Build Casinos and China Will Come

TAIPEI ( TheStreet) -- A voter referendum approved this month legalizes casinos for the first time on islets in the ocean strait separating Taiwan from China. And China lives to gamble -- beats the corrupt local bank or the cold returns of today's stock markets -- yet the Communist government doesn't allow casinos.

For that reason, casino operators from Las Vegas, Macau and even London had been working behind the scenes for more than a decade to open gambling on the islets controlled by Taiwan, an easy mark for Chinese tourists. On July 7, they won their first hand, as the economically depressed 10,000-population islets of Matsu (This link will take you to an outside source.) voted to let officials issue casino permits.

Casino operators with Asia properties are doing well in the financial markets because of their large, increasingly wealthy China clientele, and whoever gets permits for the Taiwan Strait will join them.

William Weidner (This link will take you to an outside source.), former president of Sands Corp. (who evidently left on bad terms), is the only one pushing publicly so far for permits to build a resort-casino on Matsu's rugged islets within eyesight of China's well-to-do Fujian province.

In the view of other operators, Matsu breaks the ice into more developed Taiwan-controlled offshore islands, such as Kinmen and the Pescadores. Voters there may take Matsu as a cue to pass their own casino initiatives. Chinese tourists, allowed en masse since 2008 as political relations improved, already go to the outlying islands of Taiwan for sightseeing, though Matsu lacks the infrastructure to support a resort-casino.

Kinmen (This link will take you to a different site.) and Matsu sit within easy reach of China by ferry. And what's the extra distance anyway to the Chinese who are so hot to bet that they'll go as far as Singapore (This link will take you to a different site.) or cross into a special economic zone of North Korea?

China contributed to most of Macau's revenues of $33 billion in 2011, and the nation's lottery revenue is estimated at a monthly $2 billion to $3 billion, says Marcus Clinch, a lawyer with Eiger Law who follows gaming in Taiwan.

Last year more than 1.7 million Chinese visited Taiwan -- with no casinos on the itinerary.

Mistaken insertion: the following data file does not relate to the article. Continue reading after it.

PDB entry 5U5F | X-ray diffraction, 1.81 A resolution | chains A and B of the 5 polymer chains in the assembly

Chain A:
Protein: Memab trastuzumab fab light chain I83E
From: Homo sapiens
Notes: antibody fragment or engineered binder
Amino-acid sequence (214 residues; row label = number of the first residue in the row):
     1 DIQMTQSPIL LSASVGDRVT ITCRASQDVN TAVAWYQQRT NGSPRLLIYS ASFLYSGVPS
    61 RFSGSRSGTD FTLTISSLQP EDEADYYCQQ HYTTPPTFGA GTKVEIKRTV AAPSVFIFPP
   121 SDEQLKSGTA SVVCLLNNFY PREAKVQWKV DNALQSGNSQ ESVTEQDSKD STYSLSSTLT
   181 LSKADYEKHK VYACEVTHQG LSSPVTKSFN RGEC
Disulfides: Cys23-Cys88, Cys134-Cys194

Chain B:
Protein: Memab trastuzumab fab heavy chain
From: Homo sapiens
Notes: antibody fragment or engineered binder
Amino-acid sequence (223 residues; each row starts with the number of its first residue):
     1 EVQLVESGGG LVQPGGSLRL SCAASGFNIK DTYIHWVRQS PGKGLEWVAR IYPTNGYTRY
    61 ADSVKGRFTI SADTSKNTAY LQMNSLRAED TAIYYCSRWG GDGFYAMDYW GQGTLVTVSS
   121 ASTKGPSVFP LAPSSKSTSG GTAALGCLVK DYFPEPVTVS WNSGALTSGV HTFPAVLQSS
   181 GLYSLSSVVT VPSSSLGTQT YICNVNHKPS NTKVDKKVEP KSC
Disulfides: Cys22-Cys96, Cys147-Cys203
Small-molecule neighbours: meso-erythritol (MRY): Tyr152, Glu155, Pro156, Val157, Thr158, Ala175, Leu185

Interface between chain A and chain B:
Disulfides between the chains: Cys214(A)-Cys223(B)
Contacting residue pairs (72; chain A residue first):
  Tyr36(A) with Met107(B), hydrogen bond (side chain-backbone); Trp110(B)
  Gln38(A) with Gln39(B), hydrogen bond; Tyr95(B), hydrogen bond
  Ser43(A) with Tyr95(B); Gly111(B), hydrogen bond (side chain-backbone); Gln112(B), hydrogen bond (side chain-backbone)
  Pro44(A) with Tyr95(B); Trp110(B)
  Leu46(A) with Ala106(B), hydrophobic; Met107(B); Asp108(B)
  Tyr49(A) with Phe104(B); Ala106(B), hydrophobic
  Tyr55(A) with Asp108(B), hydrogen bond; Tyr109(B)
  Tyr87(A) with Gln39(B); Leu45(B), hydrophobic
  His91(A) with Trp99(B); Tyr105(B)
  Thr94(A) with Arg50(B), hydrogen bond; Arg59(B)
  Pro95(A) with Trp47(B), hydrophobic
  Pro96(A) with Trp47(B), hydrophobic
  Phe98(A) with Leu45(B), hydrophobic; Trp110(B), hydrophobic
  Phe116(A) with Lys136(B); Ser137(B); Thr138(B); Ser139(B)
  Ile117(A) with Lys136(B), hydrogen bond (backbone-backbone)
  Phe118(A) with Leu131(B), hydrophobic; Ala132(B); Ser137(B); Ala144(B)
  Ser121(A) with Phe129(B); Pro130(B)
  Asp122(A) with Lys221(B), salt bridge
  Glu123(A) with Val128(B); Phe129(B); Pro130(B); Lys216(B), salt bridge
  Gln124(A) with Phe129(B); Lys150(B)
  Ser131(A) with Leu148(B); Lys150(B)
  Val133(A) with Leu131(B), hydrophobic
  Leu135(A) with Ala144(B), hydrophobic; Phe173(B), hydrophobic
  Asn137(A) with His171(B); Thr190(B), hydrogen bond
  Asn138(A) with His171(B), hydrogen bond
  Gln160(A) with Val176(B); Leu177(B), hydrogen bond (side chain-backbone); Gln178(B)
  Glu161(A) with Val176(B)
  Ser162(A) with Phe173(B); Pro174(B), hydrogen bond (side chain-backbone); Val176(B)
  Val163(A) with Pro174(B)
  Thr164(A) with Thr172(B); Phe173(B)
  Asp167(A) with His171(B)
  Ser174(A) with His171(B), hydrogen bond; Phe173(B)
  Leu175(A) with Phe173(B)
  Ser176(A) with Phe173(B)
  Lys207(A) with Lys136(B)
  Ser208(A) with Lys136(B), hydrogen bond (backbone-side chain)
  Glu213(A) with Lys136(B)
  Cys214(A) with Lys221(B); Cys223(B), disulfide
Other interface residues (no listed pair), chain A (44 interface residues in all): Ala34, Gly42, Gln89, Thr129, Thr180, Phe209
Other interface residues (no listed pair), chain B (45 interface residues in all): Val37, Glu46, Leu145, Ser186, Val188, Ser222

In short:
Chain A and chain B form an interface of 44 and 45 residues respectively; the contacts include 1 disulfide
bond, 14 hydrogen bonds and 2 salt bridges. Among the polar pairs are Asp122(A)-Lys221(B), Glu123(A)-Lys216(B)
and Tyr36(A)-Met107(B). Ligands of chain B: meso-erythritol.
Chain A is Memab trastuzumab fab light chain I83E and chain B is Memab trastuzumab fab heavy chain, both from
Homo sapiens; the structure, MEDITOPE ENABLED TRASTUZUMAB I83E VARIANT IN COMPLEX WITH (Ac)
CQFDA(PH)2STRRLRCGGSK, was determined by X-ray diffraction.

"Macau couldn't live without China's business and for Singapore, Chinese customers are an increasingly important part of their customer base," says William Bryson, partner with the Jones Day law firm in Taipei. Macau is the No. 1 world gaming city by income; Singapore rivals Las Vegas, and with just two casinos opened in 2010.

The China formula comes down to pro-gambling cultural quirks and the sheer number of people who espouse them.

"For any casino in Matsu or Kinmen, China would be the customer base," says Bryson, whose firm works for the Nevada gaming industry. "The Chinese have a reputation for enjoying gambling. Gambling is something that a lot of Chinese grow up with, whether it's mahjongg or liar's dace. A lot of recreational and family-based gambling goes on in Chinese culture."

Look also at the profiles of people who hang out in Vegas.

So it was no wonder that the world casino lobby hired consultants and lawyers over the past few weeks to follow Matsu's referendum.

Their consensus: Taiwan's offshore islands, five to 10 years later, will shape into something like Singapore, which the government has looked to as a casino development model, stressing family-style resorts to minimize any criminal element.

Singapore's two carefully regulated casinos, both heavy on the resort side, are the coastal Marina Bay Sands and Resorts World Sentosa.

Few operators are showing their cards to Taiwan yet. But the British firm Claremont Partners Ltd. (formerly AMZ Holdings) went as far as citing land in the Pescadores ahead of a 2009 referendum that failed. Claremont remains keen to do a stylish resort casino on the same archipelago, also known as Penghu (This link will take you to a different site.), after an IPO expected in August.

The lawyers and consultants say the big names in Macau are studying Taiwan, as well. That could mean Sands China Ltd., Wynn Macau Ltd. (1128.HK) -- part of Steve Wynn's operations in Nevada, or SJM Holdings Ltd. (0880.HK), a Macau casino chain founded by Stanley Ho. There's also Galaxy Entertainment Group (0027.HK), which calls greater China, including Taiwan, its chief source of clientele.

Two stars from Vegas, MGM Resorts International ( MGM) and Caesars Entertainment ( CZR), are also said to be sniffing out Taiwan for casinos.

Share prices have sagged for casino operators that depend on business from Nevada, which is declining against Native American casinos in other U.S. states. Not so for those plugged into Asia, namely China.

Share prices of the Genting Group (3182.KL), a Malaysian firm behind Resorts World properties in Singapore and the Philippines, have increased overall since 2010. Resorts World will build the largest of four casinos, about 5,400 slot machines and 800 game tables, in Manila's Bagong Nayong Pilipino Entertainment City complex, due to start opening next year -- again with Chinese tourists in mind. Las Vegas Sands' ( LVS) share prices have climbed with little incident since its Singapore casino opened in 2010, and it runs 740 tables plus 1,254 slot machines in Macau. Stocks in Galaxy, SJM and Wynn Macau also have gained since 2009, reflecting investor confidence in those pillars of the city-state on China's south coast. Place an early bet on whomever opens a casino in Taiwan.